New horrors of air attack

New horrors of air attack


In April, 1935, a Kentish Voluntary Aid Detachment of the British Red Cross Society conducted an air raid rehearsal. Here Red Cross men wearing box respirators and anti-gas clothing are rescuing a woman caught by gas in the open. With a heavy concentration of the deadly gases that modern chemists have now evolved there is little chance she would survive for more than a few minutes.

These images are from Boyd Cable, 'New horrors of air attack', in John Hammerton, ed., War in the Air: Aerial Wonders of our Time (London: Amalgamated Press, n.d. [1936]), 143-6, the third article in a series on 'Things of tomorrow', following on 'Death from the skies' and 'The doom of cities'.

Here Cable really steps up the scaremongering by examining the destructive powers of bombers. For example:

  • 'An explosive or "brianz" bomb of about 1,000 lb. will now demolish a whole block of houses, even if it only falls close to and not on them'.
  • A thermite incendiary can burn at up to 5000°C:

    It will melt steel, eat through stone, cause anything even moderately inflammable near it to burst into flames. Water actually increases the incendiary effect, and there is no known means of extinguishing the mixture.

  • 'A formation of ten bombers can start 10,000 fires in a city.'
  • On 'poison-gas bombers':

    It will almost be a matter of indifference to the bombers whether their poison kills or injures 5 per cent. or 50 per cent. of their victims. The main purpose will be achieved by forcing all air defence workers who have gas-masks to put them and wear them continuously, and by inflicting such torture and death, by choking and blistering gas, on even a small proportion of men, women and children drive the panic-stricken people into mad stampeding efforts to fly from the area.

  • On new gases: 'only those in the laboratories of the various nations know what other terrors have been invented and kept hidden but ready for the next war'.
  • On mustard gas: 'Anyone walking on it or brushing against it, carries the poison into house or dug-out, where it vaporizes and kills'.
  • On Lewisite:

    Bombers carrying 16 cwt. of Lewisite can spread a 20-foot-thick blanket of deadly poison over one square mile. Putting it another way, 10 bombers carrying 5,000 lb. of Lewisite each can poison an area of 10 miles long by seven miles wide.

  • On the prospects for civil defence:

    It is plainly impossible that entire cities can be made impervious to explosive or incendiary bombs, and no less impossible that all the men, women and children in our cities can be provided with the 'essential' masks and 'special clothing' to protect us all against all the various types of poison gas.

Unsurprisingly, Cable can offer little hope to his readers. The only defence is deterrence, the ability to do the same to any attacker; beyond that,

It may be a question whether it would pay the most sadistic seeker of victory so to wreck and ruin an enemy country that at the finish the smoking ruins of cities, the maimed, crippled, disease-ravaged population would not be worth the conquering, possessing and ruling.

And maybe, just maybe, air defence, which he hints he will discuss in a future article.

New horrors of air attack


These are men of a Voluntary Aid Detachment undergoing anti-gas instruction at Winchester. They are wearing the latest type of box respirator, and the grotesque and horrible appearance that the equipment gives them emphasizes the ghastliness of the form of warfare for which they are prepared.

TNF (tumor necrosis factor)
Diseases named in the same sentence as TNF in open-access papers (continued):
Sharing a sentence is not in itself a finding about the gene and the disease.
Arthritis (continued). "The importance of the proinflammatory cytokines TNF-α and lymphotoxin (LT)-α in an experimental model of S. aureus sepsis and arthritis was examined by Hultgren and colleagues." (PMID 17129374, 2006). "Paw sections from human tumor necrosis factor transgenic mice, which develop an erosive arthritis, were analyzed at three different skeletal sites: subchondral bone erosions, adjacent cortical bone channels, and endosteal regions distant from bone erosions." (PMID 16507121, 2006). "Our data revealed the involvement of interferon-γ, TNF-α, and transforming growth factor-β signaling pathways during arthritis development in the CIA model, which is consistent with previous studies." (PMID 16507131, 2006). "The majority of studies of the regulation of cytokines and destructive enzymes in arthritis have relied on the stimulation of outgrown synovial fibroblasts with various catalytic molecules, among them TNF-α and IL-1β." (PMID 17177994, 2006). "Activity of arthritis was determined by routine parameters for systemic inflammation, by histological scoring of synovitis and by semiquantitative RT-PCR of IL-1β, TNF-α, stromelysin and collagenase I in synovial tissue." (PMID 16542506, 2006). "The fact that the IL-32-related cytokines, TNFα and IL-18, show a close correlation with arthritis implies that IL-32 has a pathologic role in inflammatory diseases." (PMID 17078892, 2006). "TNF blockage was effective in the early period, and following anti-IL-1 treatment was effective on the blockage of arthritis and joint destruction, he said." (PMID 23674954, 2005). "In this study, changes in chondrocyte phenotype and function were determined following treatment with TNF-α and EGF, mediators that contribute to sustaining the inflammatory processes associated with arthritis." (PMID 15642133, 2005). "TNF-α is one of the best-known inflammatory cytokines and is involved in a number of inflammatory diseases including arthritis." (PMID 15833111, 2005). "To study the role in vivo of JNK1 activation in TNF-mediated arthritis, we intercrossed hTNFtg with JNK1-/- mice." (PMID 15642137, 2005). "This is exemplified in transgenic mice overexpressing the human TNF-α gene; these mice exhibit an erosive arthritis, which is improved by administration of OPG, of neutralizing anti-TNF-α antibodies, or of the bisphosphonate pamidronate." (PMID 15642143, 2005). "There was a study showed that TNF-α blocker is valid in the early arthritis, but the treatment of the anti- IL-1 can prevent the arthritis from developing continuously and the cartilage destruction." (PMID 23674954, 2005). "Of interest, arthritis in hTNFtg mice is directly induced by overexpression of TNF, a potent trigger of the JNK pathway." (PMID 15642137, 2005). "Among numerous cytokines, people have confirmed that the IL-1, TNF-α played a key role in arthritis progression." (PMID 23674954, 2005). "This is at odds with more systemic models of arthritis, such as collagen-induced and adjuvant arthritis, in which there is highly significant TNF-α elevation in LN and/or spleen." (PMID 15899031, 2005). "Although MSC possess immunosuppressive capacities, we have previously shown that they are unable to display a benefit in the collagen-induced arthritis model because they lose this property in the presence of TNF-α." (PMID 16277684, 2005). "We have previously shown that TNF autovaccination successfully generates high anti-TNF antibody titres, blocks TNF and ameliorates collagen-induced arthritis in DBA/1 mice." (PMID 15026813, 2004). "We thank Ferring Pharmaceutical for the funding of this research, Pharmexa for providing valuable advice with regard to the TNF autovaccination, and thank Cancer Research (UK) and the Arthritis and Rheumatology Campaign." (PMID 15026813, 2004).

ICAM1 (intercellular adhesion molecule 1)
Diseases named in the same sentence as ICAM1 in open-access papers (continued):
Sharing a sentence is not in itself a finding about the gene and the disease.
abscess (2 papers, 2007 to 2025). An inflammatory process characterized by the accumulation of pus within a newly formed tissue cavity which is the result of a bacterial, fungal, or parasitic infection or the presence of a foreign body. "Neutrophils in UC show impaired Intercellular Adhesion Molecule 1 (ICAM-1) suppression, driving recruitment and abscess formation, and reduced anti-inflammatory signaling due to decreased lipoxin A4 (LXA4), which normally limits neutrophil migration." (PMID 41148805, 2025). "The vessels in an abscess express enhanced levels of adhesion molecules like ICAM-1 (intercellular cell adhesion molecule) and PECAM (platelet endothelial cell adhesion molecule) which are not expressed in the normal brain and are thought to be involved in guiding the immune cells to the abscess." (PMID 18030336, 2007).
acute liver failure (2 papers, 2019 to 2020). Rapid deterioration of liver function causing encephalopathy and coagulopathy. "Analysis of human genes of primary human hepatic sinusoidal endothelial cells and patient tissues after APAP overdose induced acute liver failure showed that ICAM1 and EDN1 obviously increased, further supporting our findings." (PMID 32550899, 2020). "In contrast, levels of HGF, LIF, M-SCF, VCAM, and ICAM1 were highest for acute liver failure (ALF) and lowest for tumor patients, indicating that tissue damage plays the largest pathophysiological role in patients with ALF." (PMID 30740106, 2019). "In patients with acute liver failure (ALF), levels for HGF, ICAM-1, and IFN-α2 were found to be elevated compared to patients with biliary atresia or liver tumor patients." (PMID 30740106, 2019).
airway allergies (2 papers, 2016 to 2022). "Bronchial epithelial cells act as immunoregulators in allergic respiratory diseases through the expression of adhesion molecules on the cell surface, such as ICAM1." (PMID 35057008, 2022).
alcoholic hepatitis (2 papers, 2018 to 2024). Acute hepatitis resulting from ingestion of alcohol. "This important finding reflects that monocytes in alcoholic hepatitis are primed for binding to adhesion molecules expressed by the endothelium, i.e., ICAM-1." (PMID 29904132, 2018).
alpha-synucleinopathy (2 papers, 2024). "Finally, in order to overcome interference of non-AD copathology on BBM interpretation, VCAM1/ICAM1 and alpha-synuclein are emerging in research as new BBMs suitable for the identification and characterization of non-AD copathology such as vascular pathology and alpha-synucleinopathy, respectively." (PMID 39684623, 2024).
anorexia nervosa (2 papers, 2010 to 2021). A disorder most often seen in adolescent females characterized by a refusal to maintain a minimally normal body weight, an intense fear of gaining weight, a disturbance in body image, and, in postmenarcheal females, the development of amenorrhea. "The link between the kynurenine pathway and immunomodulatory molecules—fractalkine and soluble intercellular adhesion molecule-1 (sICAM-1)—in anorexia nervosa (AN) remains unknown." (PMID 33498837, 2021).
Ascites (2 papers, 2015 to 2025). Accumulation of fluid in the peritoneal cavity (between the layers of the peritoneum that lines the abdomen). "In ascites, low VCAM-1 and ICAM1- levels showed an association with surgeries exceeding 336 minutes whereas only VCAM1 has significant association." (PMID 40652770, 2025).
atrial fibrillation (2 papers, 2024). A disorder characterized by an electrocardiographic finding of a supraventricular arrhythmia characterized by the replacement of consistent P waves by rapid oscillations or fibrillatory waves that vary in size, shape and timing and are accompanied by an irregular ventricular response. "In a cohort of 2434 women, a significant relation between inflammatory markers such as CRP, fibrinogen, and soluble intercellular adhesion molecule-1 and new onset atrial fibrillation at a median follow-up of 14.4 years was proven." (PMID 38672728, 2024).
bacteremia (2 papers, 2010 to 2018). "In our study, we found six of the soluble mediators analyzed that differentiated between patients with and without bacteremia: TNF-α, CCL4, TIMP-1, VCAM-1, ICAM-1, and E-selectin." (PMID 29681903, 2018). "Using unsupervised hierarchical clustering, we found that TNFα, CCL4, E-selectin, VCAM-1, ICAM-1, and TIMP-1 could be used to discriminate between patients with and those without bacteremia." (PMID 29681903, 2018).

New horrors of air attack


Here is a scene in a Berlin street after a mimic air raid. In this quarter of the city, mustard gas was actually used, and road sweepers, equipped with masks and anti-gas clothing, are cleansing the contaminated streets which would otherwise have emitted poisonous fumes for many hours after the raid was over.

New horrors of air attack


In Japan, anti-gas drill has been carried out under Government control with the same thoroughness that it has been in Germany, and the traffic of cities has been held up while war-time conditions were reproduced. This photograph shows a scene near Nippon Bridge, Tokio, while a mimic raid was in progress. Soldiers, police and ambulance men in gas-masks are attending to those who have been gassed, and civilians, including women and children, have been pressed into service to represent casualties.

New horrors of air attack


After Germany re-armed in the air, opportunity was taken not only to let the people see the efficiency of the men and machines but also to give them visual warning of possible 'things to come.' Here models of scattered buildings have been erected and a squadron of aeroplanes swooping down demonstrates the accuracy of aim now possible. The bomb seen exploding is of a new type, capable of completely obliterating a substantial building.

Some of these photographs bear on earlier posts. The one of the crowd of men wearing gas masks is a differently cropped version of a photo published in Poison Gas (London: Union of Democratic Control, 1935) which I reproduced here (I think it was taken at the same exercise as the top photograph). The Tokyo exercise predates the Japanese ARP posters discussed here by at least a year or two, showing that fear of gas attacks was growing even in the mid-1930s. And the final shot of the Luftwaffe's biplane bombers attacking mock buildings looks very much like a Hendon set-piece analogue.

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